It was the first full bargaining session of the week, but we’re left with no increase in optimism when it comes to starting the upcoming season on time.
Commissioner Gary Bettman and NHLPA executive director Donald Fehr did address the media, though, and they highlighted some of the remaining obstacles.
Bettman said there is a wide gap between the two sides, who are struggling to reach a common ground in the way of fundamental economic issues.
“The bigger point that I think we made [Thursday] goes to the fact that whether or not we’re talking about these contract or system issues or we’re talking about revenue sharing, it’s clear that we’re at a point where it’s going to be difficult to move this process along until we deal with the fundamental economic issues, and certainly as it relates to the fundamental economic issue, we are far apart both in terms of magnitude and structure,” Bettman told reporters.
This isn’t good news for hockey fans, as a delayed start to the season is looking more and more likely. The deadline for a new collective bargaining agreement is set for Sept. 15, and the news coming out of the negotiations has been mostly doom and gloom.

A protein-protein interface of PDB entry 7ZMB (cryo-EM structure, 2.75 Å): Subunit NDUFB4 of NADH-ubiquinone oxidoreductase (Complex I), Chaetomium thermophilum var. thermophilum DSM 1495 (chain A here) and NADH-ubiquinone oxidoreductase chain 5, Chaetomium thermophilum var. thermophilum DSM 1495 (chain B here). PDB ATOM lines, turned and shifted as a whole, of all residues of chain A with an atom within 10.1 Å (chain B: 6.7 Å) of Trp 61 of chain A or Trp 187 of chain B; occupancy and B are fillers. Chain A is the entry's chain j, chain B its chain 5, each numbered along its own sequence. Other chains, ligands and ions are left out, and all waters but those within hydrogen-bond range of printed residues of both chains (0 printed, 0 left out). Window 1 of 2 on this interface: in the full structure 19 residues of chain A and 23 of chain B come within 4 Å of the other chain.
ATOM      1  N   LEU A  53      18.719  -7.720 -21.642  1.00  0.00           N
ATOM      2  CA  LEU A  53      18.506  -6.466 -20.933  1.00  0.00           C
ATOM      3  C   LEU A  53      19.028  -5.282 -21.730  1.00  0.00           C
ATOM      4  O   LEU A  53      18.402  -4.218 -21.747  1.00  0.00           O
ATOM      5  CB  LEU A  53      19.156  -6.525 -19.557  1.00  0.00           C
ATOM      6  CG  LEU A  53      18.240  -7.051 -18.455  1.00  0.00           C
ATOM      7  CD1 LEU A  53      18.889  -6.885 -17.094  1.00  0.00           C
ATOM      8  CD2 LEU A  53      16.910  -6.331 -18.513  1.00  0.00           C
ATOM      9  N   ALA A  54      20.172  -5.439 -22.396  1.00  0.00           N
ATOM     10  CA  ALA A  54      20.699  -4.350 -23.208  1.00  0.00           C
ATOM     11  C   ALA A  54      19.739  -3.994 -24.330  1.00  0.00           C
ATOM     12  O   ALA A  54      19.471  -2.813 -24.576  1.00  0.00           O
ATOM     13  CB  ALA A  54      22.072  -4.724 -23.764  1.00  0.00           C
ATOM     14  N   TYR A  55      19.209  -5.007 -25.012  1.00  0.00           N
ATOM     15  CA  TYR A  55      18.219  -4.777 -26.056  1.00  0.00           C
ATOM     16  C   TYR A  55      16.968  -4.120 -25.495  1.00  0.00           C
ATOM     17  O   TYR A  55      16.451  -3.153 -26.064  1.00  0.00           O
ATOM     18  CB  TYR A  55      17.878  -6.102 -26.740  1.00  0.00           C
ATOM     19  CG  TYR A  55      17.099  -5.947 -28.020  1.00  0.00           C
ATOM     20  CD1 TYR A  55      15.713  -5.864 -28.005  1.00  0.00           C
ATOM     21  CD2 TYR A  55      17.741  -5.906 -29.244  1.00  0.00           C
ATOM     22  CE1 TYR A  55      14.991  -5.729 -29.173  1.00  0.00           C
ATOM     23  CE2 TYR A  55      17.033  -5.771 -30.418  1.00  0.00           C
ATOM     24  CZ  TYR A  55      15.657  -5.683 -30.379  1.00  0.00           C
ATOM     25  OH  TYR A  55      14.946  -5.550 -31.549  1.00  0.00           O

The players appear willing to start the season under the terms of the old CBA, but the owners are less willing to go down that route.
“The players have done very well under this deal,” Bettman said. “The average salary has gone from $1.45 million to $2.45 million and I think they’ve given their druthers and said publicly they’d be happy to play under this deal, even while we negotiate … My sense is they prefer to keep things the way they are, which kind of slows part of the process.
“We believe we’re paying out more than we should be. And it’s as simple as that.”
Bettman noted that the two sides will continue to work in order to eliminate the possibility of losing games, but he also made it clear that a deal has to be right in order for dropping the puck to make sense.
The commissioner also called hockey fans the “world’s greatest,” while also emphasizing that the league survived the last lockout. But some skeptics wonder whether the league would be able to survive another work stoppage, especially considering how long it took for the NHL to get back on its feet the last time around.
Fehr is at least remaining hopeful, expressing the only thing really working in everyone’s favor at this point.
“I still think there’s enough time,” Fehr said.